2019 marks the 40th anniversary of one of the most iconic and most copied overdrive pedals of all time: The Ibanez TS808 Tube Screamer. Designed by Maxon and re-branded by Ibanez, the Tube Screamer has been a favorite among guitarists of all genres. Whether you’re trying to get the sweet bluesy break up of Stevie Ray Vaughan, or pushing your already dirty amp past 11, this pedal adds a unique flavor to your tone.
The pedal was first designed to be direct competition for the Boss OD-1. The main difference between the two designs is their respective clipping methods. The OD-1 used asymmetrical clipping, in which the top and bottom of the sound wave are not distorted the same way, which is more similar to the way a tube-driven amp will break up. Ironically enough, the “Tube” Screamer uses symmetrical clipping to achieve its overdrive. Aside from this, and with the addition of the tone knob on the Tube Screamer, the pedal designs are fairly similar.
During this time period, pedal manufacturers were trying to find new ways to emulate the classic sound of an overdriven tube amp, since so many guitarists were moving to solid state amps. This is why Ibanez decided to go with the name “Tube Screamer.” With the success of the TS808, Ibanez went on to build several different versions of the classic overdrive pedal. Among these are the TS9, STL, TS10, TS9DX, TS7, TS-808HW Hand-Wired, and several other re-issues. Today, they even have the Nu Tubescreamer which utilizes Korg’s Nu Tube technology.
While there are several clones and pedals inspired by the TS circuit, I am going to compare the two most common iterations: The Ibanez TS9 and the Ibanez TS808. This tends to be a hot debate topic for fans of the Tube Screamer and pedal enthusiasts alike. You’ll hear a lot of people say “The TS9 is better for leads” or the “TS808 is warmer” and all sorts of other misleading information that doesn’t always line up. So today we’ll clear up the B.S. on the TS, and let you decide which one you prefer.
To compare the tones, I’ll be using my PRS SE Custom 22 Semi-Hollow for humbucker tones, as well as a G&L Tribute Series S-500 for single coil. The hotter output of the G&L MFD pickups seemed like a good match to compare against the PRS. In the interest of keeping things green, I’ll be plugging into my British Green ’65 Princeton Reissue and keeping it pretty clean to let the tonal characteristics of the pedals shine through. It’s all mic’d up with a Shure SM57 into my UA 710 Twin-Finity Mic Pre, and into Logic Pro X with my Apollo Twin interface. I’ll be keeping these tracks dry with no compression or any other plug-ins to get the true sound of these pedals.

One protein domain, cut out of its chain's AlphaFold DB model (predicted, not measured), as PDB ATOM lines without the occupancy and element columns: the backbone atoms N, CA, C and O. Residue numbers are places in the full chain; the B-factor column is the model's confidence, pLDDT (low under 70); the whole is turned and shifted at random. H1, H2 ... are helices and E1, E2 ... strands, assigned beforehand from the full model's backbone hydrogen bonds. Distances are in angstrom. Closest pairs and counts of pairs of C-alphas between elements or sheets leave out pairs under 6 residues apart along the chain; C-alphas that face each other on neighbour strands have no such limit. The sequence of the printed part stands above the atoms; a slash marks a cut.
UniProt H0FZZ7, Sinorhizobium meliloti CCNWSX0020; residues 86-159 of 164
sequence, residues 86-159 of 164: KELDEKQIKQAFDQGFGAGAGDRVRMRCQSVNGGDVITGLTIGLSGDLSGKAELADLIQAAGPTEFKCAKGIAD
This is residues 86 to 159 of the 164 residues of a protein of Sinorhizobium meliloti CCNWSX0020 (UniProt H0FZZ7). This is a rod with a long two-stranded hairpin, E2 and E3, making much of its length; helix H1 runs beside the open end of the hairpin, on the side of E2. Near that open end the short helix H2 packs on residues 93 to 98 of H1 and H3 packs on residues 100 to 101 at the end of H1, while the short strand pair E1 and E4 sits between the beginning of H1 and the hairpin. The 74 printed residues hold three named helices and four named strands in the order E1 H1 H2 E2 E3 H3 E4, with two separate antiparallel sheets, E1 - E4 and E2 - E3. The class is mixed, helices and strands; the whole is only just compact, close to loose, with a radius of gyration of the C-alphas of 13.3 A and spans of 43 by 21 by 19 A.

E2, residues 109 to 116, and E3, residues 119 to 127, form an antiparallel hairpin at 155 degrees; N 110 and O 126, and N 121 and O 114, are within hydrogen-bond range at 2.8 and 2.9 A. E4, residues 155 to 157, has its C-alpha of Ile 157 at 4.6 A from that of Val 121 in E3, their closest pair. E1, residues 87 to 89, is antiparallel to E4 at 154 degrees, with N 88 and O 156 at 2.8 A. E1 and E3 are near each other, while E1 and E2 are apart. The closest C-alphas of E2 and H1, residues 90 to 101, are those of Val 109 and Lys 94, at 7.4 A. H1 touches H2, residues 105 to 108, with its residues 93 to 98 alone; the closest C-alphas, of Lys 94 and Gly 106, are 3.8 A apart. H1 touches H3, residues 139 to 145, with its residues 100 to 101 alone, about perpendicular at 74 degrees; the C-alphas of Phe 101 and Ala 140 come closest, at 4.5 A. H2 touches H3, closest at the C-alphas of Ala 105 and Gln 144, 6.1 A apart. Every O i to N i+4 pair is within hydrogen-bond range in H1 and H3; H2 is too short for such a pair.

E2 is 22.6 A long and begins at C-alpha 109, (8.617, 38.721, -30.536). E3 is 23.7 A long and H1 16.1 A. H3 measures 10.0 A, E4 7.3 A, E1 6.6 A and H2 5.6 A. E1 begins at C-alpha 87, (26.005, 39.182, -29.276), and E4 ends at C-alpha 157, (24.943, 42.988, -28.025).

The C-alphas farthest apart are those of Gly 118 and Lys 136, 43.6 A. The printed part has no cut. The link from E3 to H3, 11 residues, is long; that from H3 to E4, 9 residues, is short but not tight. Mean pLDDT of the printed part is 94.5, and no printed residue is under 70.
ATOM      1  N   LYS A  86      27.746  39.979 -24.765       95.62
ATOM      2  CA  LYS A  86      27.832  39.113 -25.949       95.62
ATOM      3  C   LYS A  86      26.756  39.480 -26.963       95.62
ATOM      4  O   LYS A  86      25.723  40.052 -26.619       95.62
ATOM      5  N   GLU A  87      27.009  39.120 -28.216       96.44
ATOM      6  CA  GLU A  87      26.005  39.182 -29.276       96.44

A lot of players use the Tube Screamer similarly to a boost pedal. With the gain dialed almost all the way down and the level just above noon, you get a nice boost that can really fill up your mid range and even start to push a clean tube amp into breakup territory. For the first example, I’ll be using the G&L on the neck pickup. With the pedal overdrive set at about 7 o’clock, tone dead center, and the level just past noon on both Screamers.
Mid Gain Distortion
For this next example, I’ve dialed in a nice middle-of-the-road distortion. With the overdrive and tone dead center, and the level dialed back to about 11 o’clock to keep the overall volume consistent. I played the same part with both the G&L and the PRS to compare how each pickup type reacts with the pedals. You’ll notice how the PRS pushes the pedals a little further into overdrive territory than the G&L. I’ll be using both pickups on the PRS and the neck/middle combo on the G&L.
For this next example, I thought I’d take a look at how the tone knob reacts on each pedal. I looped a short riff on the PRS with my Boss RC-2, and slowly swept through the tone knob on each pedal to see how they react differently. I’ll play the loop once clean and then dial the tone in from zero to 10 and then back to center. Level and Overdrive are set the same as the previous example.
For this example, I rolled the level back slightly and cranked the overdrive all the way up. I decided to go with the bridge pickup on the PRS for this one to get that nice crunchy classic rock tone. I dialed the tone back to about 11 o’clock on both pedals to warm up those piercing high notes.
And finally, if you can’t decide which Tube Screamer is right for you, you might as well use both! For this last example I’ll be soloing over a short backing track that I made. I have my TS808 running at a lower gain, then halfway through I stack on the TS9 to really put things into overdrive.
And the winner is…
Well that’s all folks! Hopefully this helped clear up some of the myths on these pedals, but the only way to know for sure is to try them out yourself! Both of these pedals are available at zZounds, along with several other pedals inspired by the Tube Screamer!
UA Twin Finity:
Tube/Solid State Blend: Center
Written by Matt, zZounds Customer Service Representative